Me, I look forward to the fall as celebration of change in the air, manifested by the entry some years ago of my daughter into this world. She was not born on Halloween, thank heavens, but she sure made fall a treat. I drive on, past the decorations and into the swirl of leaves afloat in the October air. The colors blur into chaos and remind me of the love that is constant through all my seasons. It rises, it falls, it is ever there to catch me when I stumble out of time.

11 October 2013

But Then I Realized I Have a Smartphone and Have Never Been Shot In The Head

I woke up this morning with a head full of angst and remnants of unsettled dreams. I believe both were induced by a dearth of good money combined with a surfeit of bad government. Too much is too much, even when it springs from not enough. I did not face the day with confidence.

Stoic chewing through a breakfast that was so much better than the mundanity it suggested. Having low expectations will do that to a soul. The taste faded quickly, my mind and belly experiencing a familiar disconnect. Normally, food captures my imagination but lately it has been more of a minor distraction in the face of the thought-pressure I cannot cease generating. I ate. Tasted, not so much.

I loaded my gear into my car, trying not to think about the new tires it truly needs, but may not get soon enough. Another money cliff over which I could fall. A deep breath and a shake of the head succeeds in dispelling that particular cloud. I have some work to do, thankfully, enough to make it through the day.

Into the car, onto the road. Local radio for company. The smart phone chirps intermittently, offering directions which veer from helpful to annoying. But I do not turn it off.

The work proceeds smoothly, mostly. Later, when I begin to grow tired and hungry, the fingers grow clumsy. The mind grows dull. Minor errors multiply. Epithets escape gritted teeth. It is done.

Setting off for home I experience some small glitches in the technology I carry. My annoyance is somewhat out of proportion to the severity of the offense. It grows when faced with some truly questionable driving decisions inflicted upon the innocents by a careless boor who must have received their driving lessons via old-fashioned mail. I grow cranky.

Upon arrival at mi casa, the tussle with technology is not over. The computer awaits, it cannot be avoided, so to the interface I must. Cables and image files and downloads and uploads; the party is just getting started. Files are sloughed off, folders created, bits and bytes are pushed around.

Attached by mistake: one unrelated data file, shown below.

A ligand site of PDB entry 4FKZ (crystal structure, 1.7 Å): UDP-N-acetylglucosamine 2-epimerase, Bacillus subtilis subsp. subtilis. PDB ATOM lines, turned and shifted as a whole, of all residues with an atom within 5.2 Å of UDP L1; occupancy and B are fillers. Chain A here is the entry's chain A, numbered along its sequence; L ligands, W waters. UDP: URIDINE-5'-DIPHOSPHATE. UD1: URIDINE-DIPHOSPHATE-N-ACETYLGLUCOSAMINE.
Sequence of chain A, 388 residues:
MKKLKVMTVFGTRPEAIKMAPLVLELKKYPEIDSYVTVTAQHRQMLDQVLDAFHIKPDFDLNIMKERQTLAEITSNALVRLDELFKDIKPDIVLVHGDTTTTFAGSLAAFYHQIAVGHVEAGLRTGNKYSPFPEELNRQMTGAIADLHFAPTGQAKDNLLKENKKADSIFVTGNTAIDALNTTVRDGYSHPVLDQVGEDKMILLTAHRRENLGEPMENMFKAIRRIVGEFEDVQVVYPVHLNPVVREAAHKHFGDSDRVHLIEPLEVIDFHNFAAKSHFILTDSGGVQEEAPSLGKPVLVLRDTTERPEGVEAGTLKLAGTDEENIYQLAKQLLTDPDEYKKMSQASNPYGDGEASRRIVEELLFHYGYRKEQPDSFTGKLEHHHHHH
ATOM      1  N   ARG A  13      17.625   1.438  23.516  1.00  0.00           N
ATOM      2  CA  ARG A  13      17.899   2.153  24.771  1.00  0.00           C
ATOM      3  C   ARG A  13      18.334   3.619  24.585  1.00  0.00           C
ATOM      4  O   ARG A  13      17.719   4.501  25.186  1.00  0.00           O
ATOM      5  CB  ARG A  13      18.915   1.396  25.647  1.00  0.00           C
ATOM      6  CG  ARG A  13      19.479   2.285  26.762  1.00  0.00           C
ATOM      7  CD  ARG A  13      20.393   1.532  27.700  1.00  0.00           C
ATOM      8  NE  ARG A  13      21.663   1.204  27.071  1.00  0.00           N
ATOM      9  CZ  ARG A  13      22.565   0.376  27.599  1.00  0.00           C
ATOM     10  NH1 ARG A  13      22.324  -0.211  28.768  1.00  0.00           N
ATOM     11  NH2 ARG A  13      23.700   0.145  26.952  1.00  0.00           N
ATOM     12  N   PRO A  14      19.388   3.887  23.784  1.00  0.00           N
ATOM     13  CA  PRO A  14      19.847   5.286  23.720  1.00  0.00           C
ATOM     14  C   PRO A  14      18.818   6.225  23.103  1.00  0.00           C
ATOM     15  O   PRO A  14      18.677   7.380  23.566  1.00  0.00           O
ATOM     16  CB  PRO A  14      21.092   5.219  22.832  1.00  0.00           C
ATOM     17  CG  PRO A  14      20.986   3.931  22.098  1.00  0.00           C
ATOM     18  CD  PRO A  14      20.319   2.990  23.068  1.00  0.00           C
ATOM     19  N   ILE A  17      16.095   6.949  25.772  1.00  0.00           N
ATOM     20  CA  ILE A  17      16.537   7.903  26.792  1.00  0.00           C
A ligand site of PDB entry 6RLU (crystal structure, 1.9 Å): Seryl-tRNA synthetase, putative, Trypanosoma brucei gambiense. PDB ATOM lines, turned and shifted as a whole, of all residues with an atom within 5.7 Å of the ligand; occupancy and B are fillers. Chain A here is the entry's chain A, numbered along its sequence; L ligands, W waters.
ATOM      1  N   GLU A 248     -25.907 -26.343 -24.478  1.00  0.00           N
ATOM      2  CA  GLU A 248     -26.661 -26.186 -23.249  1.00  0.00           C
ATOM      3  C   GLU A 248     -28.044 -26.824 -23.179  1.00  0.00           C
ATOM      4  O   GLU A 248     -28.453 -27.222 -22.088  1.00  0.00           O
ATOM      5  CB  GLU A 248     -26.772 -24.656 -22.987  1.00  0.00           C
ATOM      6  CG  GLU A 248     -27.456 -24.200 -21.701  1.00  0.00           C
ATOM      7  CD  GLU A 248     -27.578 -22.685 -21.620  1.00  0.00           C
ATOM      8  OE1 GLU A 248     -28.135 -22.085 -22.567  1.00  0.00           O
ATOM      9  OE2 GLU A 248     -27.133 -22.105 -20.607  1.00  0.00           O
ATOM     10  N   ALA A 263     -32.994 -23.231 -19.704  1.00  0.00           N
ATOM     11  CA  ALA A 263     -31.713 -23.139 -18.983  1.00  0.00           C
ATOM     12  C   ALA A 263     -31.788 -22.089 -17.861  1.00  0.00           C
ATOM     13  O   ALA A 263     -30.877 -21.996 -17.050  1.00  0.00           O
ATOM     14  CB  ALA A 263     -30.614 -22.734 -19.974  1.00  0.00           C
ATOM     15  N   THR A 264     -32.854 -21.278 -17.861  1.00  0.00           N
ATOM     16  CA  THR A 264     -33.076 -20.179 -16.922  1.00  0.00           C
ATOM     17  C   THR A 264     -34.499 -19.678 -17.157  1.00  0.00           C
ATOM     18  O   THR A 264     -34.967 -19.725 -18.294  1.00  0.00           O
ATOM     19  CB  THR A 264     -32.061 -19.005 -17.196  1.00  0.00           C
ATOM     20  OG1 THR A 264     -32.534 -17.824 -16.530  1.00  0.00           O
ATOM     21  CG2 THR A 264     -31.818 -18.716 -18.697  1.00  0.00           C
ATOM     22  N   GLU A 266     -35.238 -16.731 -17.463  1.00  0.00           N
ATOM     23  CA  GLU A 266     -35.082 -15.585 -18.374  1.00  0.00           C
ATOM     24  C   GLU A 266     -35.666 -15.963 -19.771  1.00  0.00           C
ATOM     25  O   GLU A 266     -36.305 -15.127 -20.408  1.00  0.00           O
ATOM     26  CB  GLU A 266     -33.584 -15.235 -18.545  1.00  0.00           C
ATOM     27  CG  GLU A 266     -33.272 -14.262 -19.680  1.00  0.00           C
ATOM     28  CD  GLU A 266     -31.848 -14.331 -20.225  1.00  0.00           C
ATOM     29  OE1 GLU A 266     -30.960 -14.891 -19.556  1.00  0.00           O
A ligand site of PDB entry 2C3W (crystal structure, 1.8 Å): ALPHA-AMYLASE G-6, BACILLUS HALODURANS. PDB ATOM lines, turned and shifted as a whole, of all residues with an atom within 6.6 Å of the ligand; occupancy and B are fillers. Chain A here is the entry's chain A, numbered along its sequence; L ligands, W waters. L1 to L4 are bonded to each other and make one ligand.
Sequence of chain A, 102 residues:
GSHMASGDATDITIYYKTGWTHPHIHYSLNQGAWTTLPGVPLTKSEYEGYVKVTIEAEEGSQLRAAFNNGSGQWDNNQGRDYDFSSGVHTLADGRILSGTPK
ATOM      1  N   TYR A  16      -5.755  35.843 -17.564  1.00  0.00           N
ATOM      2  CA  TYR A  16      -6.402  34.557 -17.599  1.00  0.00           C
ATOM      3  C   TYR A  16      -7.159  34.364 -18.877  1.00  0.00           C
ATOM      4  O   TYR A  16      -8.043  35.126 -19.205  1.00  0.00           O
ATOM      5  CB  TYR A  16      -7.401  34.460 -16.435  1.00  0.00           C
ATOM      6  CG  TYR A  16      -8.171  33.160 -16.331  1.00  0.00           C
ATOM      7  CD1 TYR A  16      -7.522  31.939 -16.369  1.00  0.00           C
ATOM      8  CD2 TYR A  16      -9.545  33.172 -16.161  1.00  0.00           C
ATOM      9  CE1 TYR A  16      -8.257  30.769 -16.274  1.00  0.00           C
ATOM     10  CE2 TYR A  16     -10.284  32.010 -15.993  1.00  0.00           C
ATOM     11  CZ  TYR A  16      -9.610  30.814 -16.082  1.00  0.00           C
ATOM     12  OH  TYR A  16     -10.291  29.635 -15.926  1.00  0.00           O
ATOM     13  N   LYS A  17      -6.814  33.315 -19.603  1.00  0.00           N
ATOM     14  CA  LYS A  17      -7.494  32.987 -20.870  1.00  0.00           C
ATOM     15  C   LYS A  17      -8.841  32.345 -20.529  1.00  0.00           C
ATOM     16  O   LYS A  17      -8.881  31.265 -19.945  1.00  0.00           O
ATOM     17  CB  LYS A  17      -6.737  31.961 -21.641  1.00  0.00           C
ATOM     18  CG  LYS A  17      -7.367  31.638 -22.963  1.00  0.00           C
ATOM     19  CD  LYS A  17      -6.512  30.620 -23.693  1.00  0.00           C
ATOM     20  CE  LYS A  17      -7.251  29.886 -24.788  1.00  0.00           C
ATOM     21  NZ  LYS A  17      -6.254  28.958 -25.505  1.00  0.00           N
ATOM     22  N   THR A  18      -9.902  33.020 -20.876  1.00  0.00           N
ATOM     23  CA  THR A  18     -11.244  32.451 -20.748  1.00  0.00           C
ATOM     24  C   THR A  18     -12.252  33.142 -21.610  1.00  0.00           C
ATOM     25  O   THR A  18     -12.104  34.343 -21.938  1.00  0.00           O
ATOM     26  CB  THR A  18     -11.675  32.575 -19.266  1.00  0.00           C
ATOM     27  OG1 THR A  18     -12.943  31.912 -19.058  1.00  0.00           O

It gets close to dinner time when I realize my early-morning funk never quite went away. Partly hunger, I know, because I skipped lunch. A rumbling belly nudges me in the direction of the kitchen, in search of some leftover soup. Disconnected dissatisfaction with modern life hovers about, a thin gray cloak settled over slumping shoulders. The relief was in the technology, though.

Today on the internet, I saw a short video about kids playing musical instruments made out of recycled landfill debris. A cello. A violin. What looked to be trumpets and other brasses. Kids whose families earn a living by culling refuse and recycling it to sell for money. They were playing symphonic music, and playing it well. It was so beautiful it made the filth and trash disappear.

My smartphone was losing some of its shine. I sat there with my bowl of homemade soup, lip quivering.

Today on the internet, I saw an interview with Malala Yousafzai, the young lady from Pakistan who garnered international renown when members of the Taliban shot her in the head, all because she championed the rights of girls and women to be educated. She was composed, passionate and inspiring. Her words were so beautiful they made the violence and hate disappear.

A group of violent reactionaries attempted to kill a 15-year old girl who wanted to be educated. I thought of my own daughter and her love for school. I bit my lip, swallowed my soup.

It was then that the cloud lifted. I have a phone that can access the sum total of human knowledge. I have the resources to make good food to fill my belly. What I do not do is make cellos out of oil drums and cast-off wood. What I do not fear is being targeted for assassination because of my gender and desire to gain knowledge. In those, I am blessed.

And if anyone cannot be inspired by true triumphs of human ingenuity and character, if a "Landfillharmonic" and the courage of a girl who truly had a lot to lose, well, then I am unsure there is hope for them.

As to myself, I wept a little, relieved that I am human.

10 October 2013

Ringing Bells

Mama knew my mind, would know this song
Mama knew my mind, would know this song
I muscle holler and a moan
I muscle holler and a moan
Black chords in the night
"You ever hear a new song, lyrics that sorta knock you out?" she said with a voice that purred even over the music and the traffic outside. Snow fell, light and jittery in the streetlight glow coming through the bar window. Someone laughed loud, there was coughing.